A pair of local clothing companies are looking to add to the fabric of Richmond’s Jackson Ward neighborhood with store openings in coming weeks, one of them picking up where it left off before the coronavirus arrived.
Fresh Prints Jr, a custom clothing company, is setting up shop at 313 N. Second St., marking the company’s first brick-and-mortar presence. A few blocks over, Serendipity, a women’s clothing store, is returning to its storefront at 102 W. Broad St. after moving its business online in March.
Fresh Prints’ move is a step up from the home-based workshop that owner James Robertson started a year ago. He’s leasing the 1,200-square-foot space as a workshop and meeting space for clients.
Robertson is moving his equipment in and plans to create a retail space by September. The space would showcase products and services, and have pieces available to purchase.
“Being here day to day, it allows people to walk in,” he said. “I see myself growing out of the house.”
Robertson worked six years at Haberdash, another local custom clothing company, before striking out on his own with Fresh Prints in mid-2019. The company has two part-time employees.
Robertson said Fresh Prints pumped out about 25,000 pieces in its first year. In addition to screen printing and embroidery, Fresh Prints also makes embroidered patches and woven logo labels.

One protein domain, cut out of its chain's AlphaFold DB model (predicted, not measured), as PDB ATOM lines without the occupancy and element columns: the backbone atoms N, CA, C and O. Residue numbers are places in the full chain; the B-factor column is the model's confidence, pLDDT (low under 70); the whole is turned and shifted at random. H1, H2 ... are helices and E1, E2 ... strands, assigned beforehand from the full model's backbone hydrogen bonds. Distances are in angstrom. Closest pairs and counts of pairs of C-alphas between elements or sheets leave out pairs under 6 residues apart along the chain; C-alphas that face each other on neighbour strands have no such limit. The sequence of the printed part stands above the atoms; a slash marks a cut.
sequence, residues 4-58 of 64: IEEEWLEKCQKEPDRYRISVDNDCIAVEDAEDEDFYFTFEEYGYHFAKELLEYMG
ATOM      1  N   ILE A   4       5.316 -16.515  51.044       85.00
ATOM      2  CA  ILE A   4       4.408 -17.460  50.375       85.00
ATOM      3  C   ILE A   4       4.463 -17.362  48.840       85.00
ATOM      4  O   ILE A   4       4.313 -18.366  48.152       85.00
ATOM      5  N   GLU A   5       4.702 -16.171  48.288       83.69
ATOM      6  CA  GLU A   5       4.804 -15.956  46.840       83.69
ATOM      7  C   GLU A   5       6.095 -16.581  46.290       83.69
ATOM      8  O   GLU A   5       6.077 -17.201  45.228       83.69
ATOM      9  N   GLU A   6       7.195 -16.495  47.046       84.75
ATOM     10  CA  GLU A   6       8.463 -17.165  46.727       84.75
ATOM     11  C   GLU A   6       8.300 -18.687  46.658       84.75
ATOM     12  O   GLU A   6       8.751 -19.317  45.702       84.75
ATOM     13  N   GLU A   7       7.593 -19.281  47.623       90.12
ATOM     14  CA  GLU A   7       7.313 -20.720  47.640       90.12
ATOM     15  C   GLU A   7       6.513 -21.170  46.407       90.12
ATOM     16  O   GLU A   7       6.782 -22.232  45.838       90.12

“It’s about brand awareness through the garment,” Robertson said.
Robertson said he picked his shop’s location because of the area’s growth, particularly as a hot spot for restaurants. Recent eateries to set up on the street include Southern Kitchen Restaurant last year, and Salt and Forge in 2018. His space, which is across the street from Salt and Forge, previously was occupied by a bail bondsman.
Returning to the neighborhood
A few blocks west along Broad Street, mother-daughter duo Kim and Kennedy Williams plan to reopen their Serendipity clothing store in early July.
The store opened at 102 W. Broad St. in early January but temporarily closed in mid-March because of the pandemic, with the Williamses focusing efforts on internet sales. They said the store escaped damage during the early days of local protests that resulted in numerous downtown storefronts being vandalized.
Serendipity sells new clothing and accessories from wholesale suppliers such as Faire.com and Rose Gypsy. The store’s inventory is aimed at high-school girls and college women.
Kennedy said she had modeled for other nearby clothing stores and felt the clothes there were out of her price range, prompting her interest in opening a store that catered to young women and girls with an emphasis on lower prices. The store sells dresses for $30 to $42, pants for $15 to $50 and tops for $22 to $40, among other types of clothing and jewelry, according to its website.
“A big goal of ours is to have affordable prices,” she said.
The 700-square-foot space Serendipity occupies was previously home to A Secret Forest, a candy store that closed in May 2019 after a little under a year in the space. It now operates out of Hatch RVA, a shared kitchen space in Manchester.